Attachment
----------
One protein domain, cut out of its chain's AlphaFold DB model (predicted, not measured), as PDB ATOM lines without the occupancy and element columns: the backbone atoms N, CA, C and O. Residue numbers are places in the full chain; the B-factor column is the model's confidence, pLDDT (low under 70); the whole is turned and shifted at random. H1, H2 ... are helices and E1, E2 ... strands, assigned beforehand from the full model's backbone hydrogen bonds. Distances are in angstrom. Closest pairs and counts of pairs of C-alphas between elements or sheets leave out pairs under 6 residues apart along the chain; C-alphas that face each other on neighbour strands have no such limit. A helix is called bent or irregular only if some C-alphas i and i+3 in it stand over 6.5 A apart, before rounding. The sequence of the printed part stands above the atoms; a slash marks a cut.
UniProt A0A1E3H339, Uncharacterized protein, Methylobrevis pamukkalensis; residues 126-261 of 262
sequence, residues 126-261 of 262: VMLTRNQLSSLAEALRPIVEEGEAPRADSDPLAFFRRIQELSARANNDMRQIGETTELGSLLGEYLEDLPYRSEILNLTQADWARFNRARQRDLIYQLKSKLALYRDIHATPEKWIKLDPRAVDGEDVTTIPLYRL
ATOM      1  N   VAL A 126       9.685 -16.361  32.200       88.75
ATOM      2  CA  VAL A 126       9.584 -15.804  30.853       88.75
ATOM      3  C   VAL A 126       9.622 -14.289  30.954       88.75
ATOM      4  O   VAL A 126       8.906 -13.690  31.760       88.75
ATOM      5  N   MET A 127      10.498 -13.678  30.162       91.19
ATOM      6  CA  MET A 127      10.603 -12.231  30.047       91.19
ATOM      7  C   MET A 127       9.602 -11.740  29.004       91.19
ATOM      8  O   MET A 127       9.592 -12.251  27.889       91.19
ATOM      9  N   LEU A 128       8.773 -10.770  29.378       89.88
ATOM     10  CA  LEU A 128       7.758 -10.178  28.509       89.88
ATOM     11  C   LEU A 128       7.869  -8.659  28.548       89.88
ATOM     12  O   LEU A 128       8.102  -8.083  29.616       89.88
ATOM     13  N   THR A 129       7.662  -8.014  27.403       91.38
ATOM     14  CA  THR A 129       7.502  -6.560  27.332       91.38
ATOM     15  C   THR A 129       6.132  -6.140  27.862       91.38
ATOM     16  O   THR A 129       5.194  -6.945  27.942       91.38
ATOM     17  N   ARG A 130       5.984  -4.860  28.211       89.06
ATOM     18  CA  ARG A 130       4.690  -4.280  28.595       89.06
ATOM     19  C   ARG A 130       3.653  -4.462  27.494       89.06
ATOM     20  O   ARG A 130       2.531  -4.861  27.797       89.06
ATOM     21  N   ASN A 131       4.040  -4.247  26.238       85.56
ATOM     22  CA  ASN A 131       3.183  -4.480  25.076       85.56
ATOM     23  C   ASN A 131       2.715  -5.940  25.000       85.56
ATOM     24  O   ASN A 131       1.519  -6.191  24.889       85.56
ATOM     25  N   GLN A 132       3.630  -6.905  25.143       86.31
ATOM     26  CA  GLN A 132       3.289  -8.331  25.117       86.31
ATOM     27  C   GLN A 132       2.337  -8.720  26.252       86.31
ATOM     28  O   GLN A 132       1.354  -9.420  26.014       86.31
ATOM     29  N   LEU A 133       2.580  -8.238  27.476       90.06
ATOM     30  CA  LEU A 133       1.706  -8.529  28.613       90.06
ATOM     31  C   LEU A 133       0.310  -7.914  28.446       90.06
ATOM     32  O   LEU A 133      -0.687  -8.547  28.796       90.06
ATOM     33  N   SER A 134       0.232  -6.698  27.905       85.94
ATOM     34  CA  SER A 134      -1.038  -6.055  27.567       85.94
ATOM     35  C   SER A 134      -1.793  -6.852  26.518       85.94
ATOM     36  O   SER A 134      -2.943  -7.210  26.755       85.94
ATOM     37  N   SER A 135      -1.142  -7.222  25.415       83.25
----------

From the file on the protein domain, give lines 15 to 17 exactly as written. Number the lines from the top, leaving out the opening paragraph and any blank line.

ATOM     13  N   THR A 129       7.662  -8.014  27.403       91.38
ATOM     14  CA  THR A 129       7.502  -6.560  27.332       91.38
ATOM     15  C   THR A 129       6.132  -6.140  27.862       91.38